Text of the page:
The novel's perspective switches to Summer, the girl who sits with Auggie at lunch every single day. She recalls the other kids asking why she hangs out with "the freak" so often. While Summer remembers that she sat with Auggie on the first day because she felt sorry for him, she does not feel sorry for him any longer and continues to sit with him because he is fun.
Summer gets invited to a Halloween party hosted by a popular girl named Savanna. Everyone in Summer's grade has begun to couple off; Savanna is dating Henry, Ximena is dating Miles, and Ellie is dating Amos. Summer finds this strange. Savanna tells Summer that Julian likes her, and might ask her out if she were to stop spending so much time with Auggie. This statement bothers Summer, who calls her mother and leaves the party.
Later, Summer tells Savanna that she has a crush on someone other than Julian to get Savanna to leave her alone. Auggie finally comes back after being absent; Summer knows that something is wrong. She tries to get him to talk about the Egyptian Museum project that has been assigned to the fifth grade, but Auggie does not get excited. Instead, he tells Summer that she does not have to pretend to be friends with him. Summer insists that she is not pretending, and is upset that Auggie would make this assumption. Auggie finally tells her what happened with Jack on Halloween. Summer promises that she will not tell anyone, and Auggie promises that he will not accuse Summer again.
Summer invites Auggie over to her house; she warns her mother in advance about Auggie's face. After Auggie arrives, Summer talks to him about her family: she is biracial, and her father died in the military a few years before. The two friends then talk about where people go when they die. Summer says that she thinks that souls go to heaven for a little while, but then get reborn on earth for a do-over. Auggie likes this idea, because he supposes that in his next life he will not come back with the same face. Summer at last asks him what exactly is wrong with his face; he says that his appearance was caused mostly by a condition called mandibulofacial dysostosis, though a lot of other factors caused him to be a "medical wonder."
Auggie and Summer hang out a lot over the next month, often frequenting each other's houses, and Auggie's parents become friendly with Summer's mother as well. The Egyptian Museum exhibit day comes, and Summer enthusiastically describes the artifacts her class has created. The fifth graders all dress in Egyptian-themed costumes. At the exhibit, Summer runs into Jack, who asks her why Auggie is mad at him. She swore to Auggie not to tell, but she whispers a clue in Jack's ear: "Bleeding Scream."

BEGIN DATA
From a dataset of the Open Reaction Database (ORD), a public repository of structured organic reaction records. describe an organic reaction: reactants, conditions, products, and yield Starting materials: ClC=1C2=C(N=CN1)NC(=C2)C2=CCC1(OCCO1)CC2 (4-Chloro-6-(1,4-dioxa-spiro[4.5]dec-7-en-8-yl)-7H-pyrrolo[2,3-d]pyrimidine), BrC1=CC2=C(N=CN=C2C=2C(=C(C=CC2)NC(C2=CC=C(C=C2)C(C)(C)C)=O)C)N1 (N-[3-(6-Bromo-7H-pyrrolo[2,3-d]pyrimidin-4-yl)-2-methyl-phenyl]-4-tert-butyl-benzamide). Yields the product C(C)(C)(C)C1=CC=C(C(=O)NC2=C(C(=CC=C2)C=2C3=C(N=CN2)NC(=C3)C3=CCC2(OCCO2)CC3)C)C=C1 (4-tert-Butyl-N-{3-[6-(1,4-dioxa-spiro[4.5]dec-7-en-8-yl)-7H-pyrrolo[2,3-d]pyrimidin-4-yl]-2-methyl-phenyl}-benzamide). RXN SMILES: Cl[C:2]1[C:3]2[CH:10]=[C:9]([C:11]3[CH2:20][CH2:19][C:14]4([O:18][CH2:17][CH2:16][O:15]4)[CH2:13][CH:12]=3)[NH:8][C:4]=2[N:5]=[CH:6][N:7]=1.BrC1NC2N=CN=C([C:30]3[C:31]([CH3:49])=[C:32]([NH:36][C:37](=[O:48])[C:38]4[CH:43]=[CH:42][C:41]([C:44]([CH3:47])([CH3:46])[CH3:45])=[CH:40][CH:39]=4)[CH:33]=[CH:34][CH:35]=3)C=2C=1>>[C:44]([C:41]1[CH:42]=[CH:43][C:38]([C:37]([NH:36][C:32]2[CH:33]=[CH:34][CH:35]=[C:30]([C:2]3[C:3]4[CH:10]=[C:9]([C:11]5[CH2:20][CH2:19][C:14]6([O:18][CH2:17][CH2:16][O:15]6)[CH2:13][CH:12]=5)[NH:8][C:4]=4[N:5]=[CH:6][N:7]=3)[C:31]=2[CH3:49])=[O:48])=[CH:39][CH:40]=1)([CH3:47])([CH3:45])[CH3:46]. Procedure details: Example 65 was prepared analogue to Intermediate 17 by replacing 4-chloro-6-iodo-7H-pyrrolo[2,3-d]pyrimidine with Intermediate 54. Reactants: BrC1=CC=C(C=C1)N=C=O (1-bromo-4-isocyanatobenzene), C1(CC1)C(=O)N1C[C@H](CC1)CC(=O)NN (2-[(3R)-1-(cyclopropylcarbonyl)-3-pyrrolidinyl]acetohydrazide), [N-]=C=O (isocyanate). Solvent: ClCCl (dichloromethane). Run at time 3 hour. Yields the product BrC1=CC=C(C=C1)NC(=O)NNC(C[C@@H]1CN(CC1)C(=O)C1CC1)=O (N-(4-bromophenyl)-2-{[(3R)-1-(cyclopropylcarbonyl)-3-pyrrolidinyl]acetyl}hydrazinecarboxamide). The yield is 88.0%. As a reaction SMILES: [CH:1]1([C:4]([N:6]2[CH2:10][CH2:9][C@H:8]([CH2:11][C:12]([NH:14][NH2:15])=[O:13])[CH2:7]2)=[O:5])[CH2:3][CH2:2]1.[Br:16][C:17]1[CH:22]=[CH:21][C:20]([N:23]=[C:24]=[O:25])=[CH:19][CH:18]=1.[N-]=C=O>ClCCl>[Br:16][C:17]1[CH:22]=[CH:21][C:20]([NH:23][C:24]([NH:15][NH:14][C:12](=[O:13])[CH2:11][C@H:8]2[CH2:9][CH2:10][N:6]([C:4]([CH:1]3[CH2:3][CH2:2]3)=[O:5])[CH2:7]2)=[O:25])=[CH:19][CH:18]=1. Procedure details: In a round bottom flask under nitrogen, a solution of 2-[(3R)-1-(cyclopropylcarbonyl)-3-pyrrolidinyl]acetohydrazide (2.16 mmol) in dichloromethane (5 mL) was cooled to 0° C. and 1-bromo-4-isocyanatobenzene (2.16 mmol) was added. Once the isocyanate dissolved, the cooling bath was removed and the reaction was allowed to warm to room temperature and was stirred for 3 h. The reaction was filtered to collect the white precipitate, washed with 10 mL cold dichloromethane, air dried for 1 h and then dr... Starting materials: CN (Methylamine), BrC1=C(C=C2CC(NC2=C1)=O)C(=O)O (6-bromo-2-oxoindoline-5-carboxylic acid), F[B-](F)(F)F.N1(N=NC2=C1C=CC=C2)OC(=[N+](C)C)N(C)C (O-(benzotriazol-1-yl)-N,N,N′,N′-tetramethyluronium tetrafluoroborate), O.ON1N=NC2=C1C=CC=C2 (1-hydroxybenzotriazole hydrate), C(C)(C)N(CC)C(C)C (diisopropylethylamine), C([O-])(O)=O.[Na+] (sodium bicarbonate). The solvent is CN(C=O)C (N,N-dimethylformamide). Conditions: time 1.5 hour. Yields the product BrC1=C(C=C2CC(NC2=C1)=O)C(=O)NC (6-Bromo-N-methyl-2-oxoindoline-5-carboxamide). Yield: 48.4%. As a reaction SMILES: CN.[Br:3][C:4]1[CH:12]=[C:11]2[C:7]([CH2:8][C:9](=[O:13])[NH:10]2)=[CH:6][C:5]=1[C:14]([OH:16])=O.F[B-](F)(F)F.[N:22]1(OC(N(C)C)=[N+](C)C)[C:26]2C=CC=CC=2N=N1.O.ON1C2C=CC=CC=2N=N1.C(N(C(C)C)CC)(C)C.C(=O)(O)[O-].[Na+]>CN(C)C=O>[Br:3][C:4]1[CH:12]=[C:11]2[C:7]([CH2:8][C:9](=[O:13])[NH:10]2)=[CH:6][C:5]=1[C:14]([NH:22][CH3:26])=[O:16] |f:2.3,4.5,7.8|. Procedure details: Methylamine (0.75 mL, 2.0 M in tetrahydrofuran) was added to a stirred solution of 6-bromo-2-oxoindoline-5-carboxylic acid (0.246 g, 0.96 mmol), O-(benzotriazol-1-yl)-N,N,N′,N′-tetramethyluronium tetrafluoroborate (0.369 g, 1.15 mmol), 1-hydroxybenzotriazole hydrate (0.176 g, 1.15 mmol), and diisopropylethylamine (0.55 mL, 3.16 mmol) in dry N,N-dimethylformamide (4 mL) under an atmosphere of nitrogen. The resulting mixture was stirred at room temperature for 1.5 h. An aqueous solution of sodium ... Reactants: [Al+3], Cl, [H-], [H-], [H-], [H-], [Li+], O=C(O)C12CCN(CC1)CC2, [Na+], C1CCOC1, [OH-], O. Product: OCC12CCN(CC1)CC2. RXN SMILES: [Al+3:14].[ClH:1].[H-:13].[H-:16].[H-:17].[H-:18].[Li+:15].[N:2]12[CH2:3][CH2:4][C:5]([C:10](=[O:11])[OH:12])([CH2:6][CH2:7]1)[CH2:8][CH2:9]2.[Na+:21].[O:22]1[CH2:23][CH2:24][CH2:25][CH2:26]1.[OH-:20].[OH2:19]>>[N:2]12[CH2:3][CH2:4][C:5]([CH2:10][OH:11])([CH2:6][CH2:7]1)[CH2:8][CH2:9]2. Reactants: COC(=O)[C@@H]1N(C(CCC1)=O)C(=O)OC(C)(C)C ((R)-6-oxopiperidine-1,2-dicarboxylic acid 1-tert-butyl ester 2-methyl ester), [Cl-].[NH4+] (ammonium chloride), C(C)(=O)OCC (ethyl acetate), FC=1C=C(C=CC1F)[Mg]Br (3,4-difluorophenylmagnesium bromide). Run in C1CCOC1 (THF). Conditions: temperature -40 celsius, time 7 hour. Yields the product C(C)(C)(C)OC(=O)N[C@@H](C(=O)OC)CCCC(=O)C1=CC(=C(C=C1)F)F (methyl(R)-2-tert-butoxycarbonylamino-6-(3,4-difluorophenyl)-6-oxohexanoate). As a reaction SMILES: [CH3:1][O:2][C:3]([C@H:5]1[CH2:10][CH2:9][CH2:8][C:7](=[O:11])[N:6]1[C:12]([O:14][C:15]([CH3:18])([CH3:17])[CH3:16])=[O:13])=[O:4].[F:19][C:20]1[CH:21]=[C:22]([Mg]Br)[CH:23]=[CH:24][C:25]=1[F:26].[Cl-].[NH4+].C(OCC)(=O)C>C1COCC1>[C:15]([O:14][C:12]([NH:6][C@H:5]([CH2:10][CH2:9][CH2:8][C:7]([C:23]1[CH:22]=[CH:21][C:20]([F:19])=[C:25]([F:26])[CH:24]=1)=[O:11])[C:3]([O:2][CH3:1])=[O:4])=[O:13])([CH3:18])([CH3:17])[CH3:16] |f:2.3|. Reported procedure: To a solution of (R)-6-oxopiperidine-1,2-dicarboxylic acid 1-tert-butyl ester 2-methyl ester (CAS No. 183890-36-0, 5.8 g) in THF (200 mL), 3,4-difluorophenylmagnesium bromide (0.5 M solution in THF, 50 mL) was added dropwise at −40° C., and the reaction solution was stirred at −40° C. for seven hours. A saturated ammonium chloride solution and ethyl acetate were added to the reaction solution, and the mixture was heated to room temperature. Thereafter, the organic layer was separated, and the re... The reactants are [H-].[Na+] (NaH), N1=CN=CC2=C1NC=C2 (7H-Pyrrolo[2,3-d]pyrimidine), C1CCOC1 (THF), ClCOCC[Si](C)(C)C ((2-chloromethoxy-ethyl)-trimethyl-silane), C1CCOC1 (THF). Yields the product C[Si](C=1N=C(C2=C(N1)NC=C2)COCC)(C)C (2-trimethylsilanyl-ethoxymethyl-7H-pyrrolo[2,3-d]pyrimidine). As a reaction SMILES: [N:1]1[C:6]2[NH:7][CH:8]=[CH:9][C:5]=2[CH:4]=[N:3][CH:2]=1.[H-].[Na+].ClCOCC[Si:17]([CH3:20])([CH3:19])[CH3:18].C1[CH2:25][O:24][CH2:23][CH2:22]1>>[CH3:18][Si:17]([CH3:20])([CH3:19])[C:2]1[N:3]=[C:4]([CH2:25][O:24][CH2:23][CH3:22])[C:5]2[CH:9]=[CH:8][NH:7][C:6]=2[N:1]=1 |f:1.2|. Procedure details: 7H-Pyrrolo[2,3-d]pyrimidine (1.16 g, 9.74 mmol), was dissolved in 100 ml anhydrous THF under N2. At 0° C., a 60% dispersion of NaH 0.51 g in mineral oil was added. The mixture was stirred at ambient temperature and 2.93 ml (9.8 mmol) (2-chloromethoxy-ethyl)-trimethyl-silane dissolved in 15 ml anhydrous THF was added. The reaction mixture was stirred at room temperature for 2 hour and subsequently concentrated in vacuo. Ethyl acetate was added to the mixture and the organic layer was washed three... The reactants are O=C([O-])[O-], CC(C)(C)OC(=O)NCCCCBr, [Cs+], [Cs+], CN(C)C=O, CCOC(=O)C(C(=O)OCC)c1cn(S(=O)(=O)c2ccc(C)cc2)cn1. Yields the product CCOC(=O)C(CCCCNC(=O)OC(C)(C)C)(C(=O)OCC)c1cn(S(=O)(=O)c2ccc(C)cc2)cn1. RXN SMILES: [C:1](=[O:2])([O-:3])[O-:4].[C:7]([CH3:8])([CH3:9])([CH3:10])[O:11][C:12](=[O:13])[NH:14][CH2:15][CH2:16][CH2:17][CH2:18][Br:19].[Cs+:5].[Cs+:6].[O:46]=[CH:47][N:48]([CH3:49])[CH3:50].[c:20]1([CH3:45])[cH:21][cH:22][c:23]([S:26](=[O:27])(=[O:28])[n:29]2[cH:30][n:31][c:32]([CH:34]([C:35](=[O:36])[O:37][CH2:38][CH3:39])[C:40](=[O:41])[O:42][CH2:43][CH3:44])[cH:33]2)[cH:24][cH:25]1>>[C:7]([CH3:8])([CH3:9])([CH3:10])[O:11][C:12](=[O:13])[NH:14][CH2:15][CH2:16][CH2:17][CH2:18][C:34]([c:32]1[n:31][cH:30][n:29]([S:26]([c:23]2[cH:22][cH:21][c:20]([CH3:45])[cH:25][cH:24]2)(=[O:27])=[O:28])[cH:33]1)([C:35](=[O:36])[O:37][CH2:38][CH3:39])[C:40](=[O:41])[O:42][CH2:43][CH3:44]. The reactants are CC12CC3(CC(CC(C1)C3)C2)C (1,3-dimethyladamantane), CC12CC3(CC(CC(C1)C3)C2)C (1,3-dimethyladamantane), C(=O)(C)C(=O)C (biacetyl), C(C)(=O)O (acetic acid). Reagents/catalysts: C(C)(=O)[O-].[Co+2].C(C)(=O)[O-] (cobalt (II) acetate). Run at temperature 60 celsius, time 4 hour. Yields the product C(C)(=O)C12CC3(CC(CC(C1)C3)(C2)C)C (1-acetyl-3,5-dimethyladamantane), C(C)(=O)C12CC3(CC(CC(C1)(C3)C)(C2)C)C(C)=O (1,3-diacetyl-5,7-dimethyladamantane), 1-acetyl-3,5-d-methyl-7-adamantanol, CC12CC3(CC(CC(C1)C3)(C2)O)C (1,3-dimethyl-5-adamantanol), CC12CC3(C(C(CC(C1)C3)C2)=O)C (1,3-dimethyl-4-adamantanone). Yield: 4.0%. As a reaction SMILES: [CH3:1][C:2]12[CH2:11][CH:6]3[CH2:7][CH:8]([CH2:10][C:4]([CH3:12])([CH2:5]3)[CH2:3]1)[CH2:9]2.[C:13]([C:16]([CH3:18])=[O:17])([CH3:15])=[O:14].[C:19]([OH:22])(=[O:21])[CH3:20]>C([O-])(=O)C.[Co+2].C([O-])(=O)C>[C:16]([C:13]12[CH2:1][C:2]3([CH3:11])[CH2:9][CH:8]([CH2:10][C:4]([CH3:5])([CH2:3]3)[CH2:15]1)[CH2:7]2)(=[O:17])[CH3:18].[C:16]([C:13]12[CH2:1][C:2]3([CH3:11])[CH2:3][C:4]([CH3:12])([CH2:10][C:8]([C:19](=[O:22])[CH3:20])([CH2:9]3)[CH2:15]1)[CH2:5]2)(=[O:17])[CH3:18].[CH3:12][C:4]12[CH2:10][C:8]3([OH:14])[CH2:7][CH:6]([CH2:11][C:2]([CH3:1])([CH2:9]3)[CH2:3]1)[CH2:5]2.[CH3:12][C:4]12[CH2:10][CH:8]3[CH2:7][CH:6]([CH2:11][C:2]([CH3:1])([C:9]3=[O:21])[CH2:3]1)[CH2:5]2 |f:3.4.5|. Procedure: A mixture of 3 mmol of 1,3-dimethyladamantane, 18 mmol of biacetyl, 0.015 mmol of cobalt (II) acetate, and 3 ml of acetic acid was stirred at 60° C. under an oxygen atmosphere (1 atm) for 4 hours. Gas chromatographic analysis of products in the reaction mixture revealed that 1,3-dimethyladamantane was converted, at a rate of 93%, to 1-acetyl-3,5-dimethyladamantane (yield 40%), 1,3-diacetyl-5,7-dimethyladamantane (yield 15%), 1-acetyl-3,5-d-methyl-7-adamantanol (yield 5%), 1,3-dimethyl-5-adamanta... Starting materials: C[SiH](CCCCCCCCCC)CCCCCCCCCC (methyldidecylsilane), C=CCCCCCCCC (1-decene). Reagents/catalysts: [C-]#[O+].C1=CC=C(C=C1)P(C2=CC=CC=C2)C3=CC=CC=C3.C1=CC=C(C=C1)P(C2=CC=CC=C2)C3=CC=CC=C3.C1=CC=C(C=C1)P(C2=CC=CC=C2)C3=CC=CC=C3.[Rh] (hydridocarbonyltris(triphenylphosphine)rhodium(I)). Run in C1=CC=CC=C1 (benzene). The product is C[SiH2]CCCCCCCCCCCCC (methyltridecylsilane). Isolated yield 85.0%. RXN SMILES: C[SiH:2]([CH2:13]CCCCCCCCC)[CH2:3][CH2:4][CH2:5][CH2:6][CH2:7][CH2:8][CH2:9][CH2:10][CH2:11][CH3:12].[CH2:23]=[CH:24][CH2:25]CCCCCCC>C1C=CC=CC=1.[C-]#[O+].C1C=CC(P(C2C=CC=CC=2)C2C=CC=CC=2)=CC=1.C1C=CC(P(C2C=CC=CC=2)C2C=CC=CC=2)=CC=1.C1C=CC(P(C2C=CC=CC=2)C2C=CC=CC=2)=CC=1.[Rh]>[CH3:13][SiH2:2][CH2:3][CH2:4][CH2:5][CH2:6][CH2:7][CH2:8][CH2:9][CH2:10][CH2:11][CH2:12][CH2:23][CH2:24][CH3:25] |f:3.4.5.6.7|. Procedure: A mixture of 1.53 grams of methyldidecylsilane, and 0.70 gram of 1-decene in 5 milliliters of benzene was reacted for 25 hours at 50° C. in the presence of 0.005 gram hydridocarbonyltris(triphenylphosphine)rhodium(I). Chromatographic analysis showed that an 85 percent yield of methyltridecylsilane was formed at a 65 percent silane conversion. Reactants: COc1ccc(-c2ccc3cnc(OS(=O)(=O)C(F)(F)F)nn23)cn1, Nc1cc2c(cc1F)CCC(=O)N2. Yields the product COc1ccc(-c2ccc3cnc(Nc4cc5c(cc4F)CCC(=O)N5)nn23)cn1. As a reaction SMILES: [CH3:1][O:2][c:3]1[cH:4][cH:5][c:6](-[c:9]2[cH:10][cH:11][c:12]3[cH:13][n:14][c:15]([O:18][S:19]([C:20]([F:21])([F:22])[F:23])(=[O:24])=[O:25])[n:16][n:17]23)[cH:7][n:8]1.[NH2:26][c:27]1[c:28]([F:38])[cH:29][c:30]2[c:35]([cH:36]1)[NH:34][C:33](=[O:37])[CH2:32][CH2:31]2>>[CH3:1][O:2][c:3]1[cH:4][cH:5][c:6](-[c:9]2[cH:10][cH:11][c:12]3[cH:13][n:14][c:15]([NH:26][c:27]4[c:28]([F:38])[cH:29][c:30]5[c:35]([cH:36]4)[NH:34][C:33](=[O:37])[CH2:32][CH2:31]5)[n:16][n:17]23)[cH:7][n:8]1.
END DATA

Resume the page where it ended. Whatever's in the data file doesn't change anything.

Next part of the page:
Accessing Summer's perspective at this point in the novel is important; she is the one kid at school who has truly been Auggie's friend from the beginning. While the some of the other kids are presented as judgmental, rude, and downright cruel, Summer is a shining example of kindness.
Palacio uses Summer to indicate the proper way to treat someone who might be different. Summer does not shy away from Auggie's face because it is unusual, nor does she stay away from him because everyone else does. Going along with the crowd is much less of a consideration for her than it is for her classmates. Summer makes her own decision to be a friend to Auggie, playing a central role in supporting him after the incident with Jack Will. Should readers find themselves confronted with someone who looks different or is facing some exceptional challenges, they should show compassion just as Summer has.
But Summer is facing problems of her own, too. This is middle school, and in middle school, fitting in and being popular often seem to be the most important goals. By spending so much time with Auggie, Summer is compromising her chance to fit in with the rest of her classmates, as becomes clear when Summer attends Savanna's Halloween Party. Summer is certainly doing the right thing in standing by Auggie, and she knows it, even though the choice between doing what is right and doing what is easy is a difficult one for a middle schooler to make. Luckily, Summer is wise beyond her years.
The discussion that Summer and Auggie have about death is extremely important. Auggie feels that he is so much more than his ugly face. The idea that he could somehow escape the confines of his body and be reborn as someone who looks different is tantalizing. This idea gives Auggie a measure of hope and assuages his fear that he will always be known for the way he looks. Thus, in this mature consideration of the relationship between the body and the soul, Wonder explores the complicated theme of the difference between the way someone looks on the outside and the way the same person is on the inside.
The end of this section anticipates Jack's own perspective, which immediately follows. Despite the cruel things that Jack said about Auggie, Summer is such a wise, compassionate girl that she feels bad for Jack and wants to give him the opportunity to make things right. Jack himself seems remorseful that Auggie is mad at him, indicating that perhaps he does want to be Auggie's friend. After Summer gives Jack the clue, we can expect to see him work through Summer's hint to figure out what went wrong, and must then wait to see whether he attempts to fix things between himself and Auggie.